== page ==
Robert Bork, circa 2005, in a photo provided by the United States Department of Justice. President Ronald Reagan nominated Bork to the Supreme Court in 1987, but after a heated debate about his conservative ideology and judicial philosophy, the Senate rejected his nomination by a vote of 58-42. On First Amendment issues, Bork argued in favor of a narrow reading of free expression that would only extend protection to political speech.
Robert Bork (1927–2012) is a former federal judge, a rejected Supreme Court nominee, and a staunch Republican and conservative legal scholar who advocates an originalist reading of the First Amendment.
Bork received his law degree from the University of Chicago and practiced law in Chicago until 1962, when he joined the faculty of Yale Law School. He served as solicitor general under President Richard Nixon in 1973 and in October of that year famously dismissed Watergate special prosecutor Archibald Cox—who was engaged in an effort to force the White House to turn over tapes of conversations in the Oval Office—after Attorney General Elliot Richardson and his deputy resigned rather than fire Cox.
As solicitor general, Bork argued numerous First Amendment cases before the Court, including Parker v. Levy (1974); Saxbe v. Washington Post Co. (1974); Wolff v. McDonnell (1974); Greer v. Spock (1976); and Marks v. United States (1977). The cases variously concerned freedom of speech limitations in prisons and military installations, as well as restrictions regarding the transportation of pornography. Bork returned to Yale in 1977 and worked in a Washington, D.C., law firm from 1981 to 1982. President Ronald Reagan appointed him to the U.S. Court of Appeals for the District of Columbia Circuit, from where he advocated judicial restraint. As a professor and as a judge, he consistently attacked the record of the Supreme Court as departing from the language and original intent of the framers. He was especially critical of the Court’s development of a right to privacy.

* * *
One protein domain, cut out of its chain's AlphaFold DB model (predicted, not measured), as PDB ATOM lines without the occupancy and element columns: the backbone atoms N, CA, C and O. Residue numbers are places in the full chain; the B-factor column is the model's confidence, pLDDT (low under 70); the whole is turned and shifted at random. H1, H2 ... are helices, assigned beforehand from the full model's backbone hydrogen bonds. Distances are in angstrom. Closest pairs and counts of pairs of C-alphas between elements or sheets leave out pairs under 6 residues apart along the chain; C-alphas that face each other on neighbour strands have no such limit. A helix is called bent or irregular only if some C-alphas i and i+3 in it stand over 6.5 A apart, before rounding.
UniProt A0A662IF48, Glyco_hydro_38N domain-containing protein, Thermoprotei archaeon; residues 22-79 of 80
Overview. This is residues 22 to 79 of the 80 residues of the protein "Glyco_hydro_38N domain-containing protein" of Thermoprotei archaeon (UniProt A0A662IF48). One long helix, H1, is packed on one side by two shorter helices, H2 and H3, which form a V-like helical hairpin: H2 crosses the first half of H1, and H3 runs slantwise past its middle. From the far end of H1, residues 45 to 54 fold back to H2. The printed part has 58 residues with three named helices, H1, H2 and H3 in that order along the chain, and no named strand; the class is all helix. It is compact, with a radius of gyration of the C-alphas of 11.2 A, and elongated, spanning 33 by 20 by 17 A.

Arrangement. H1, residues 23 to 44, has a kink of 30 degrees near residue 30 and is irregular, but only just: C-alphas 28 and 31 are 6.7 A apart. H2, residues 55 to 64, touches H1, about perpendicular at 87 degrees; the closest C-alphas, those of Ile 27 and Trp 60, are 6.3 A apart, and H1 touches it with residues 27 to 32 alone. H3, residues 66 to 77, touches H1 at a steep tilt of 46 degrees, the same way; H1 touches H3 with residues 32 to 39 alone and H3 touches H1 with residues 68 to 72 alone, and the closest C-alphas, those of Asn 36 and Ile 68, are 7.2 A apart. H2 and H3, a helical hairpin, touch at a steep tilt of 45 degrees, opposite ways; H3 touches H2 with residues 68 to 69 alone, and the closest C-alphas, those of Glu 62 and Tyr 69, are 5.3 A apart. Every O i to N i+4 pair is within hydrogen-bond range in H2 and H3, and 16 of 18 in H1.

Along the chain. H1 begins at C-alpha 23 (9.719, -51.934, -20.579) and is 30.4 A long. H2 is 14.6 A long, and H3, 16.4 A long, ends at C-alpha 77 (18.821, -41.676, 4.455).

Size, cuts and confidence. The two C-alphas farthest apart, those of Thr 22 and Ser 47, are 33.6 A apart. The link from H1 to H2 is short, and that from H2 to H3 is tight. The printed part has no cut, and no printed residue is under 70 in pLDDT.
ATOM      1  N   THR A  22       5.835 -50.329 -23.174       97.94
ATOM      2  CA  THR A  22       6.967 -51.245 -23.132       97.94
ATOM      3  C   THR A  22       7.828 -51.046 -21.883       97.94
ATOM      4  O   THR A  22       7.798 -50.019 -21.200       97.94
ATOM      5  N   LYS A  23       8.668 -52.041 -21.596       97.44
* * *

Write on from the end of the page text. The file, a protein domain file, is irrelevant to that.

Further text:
In 1987, Reagan nominated Bork to the Supreme Court, but the Senate rejected the nomination by a vote of 58–42 after a heated debate about his conservative ideology and judicial philosophy. Conservatives called the hearing an “ideological inquisition.” The contentious debate resulted in the coining of a new expression, ”borked,” in reference to the rejection of a judicial nominee through a concerted attack on his character, background, and philosophy.
After losing his confirmation, Bork resigned from the D.C. Circuit Court and taught at a number of law schools. Bork continued to adhere to an originalist constitutional philosophy, which advocated following a literal interpretation of the framers’ language and intent. He believed that unelected, unrepresentative judges should defer to elected officials when making rulings. Bork also favored amending the Constitution to allow congressional supermajorities to overrule Supreme Court decisions. His writings influenced the opinions of Justices Antonin Scalia and William H. Rehnquist, who also espoused originalism. In terms of the First Amendment, Bork argued in favor of a narrow reading of free expression that would extend protection only to pure political speech for individuals. Because he did not think the same protection extended to nonpolitical speech, he was more willing to accept censorship of what he considered to be pornography in television, film, and music. In his best-selling Slouching towards Gomorrah (1996), Bork indicted modern liberalism, arguing that the sexual revolution and the rise of feminism led to a dangerous social and moral decline in the United States.
Bork died in Arlington, Virginia from heart disease in 2012.Send Feedback on this article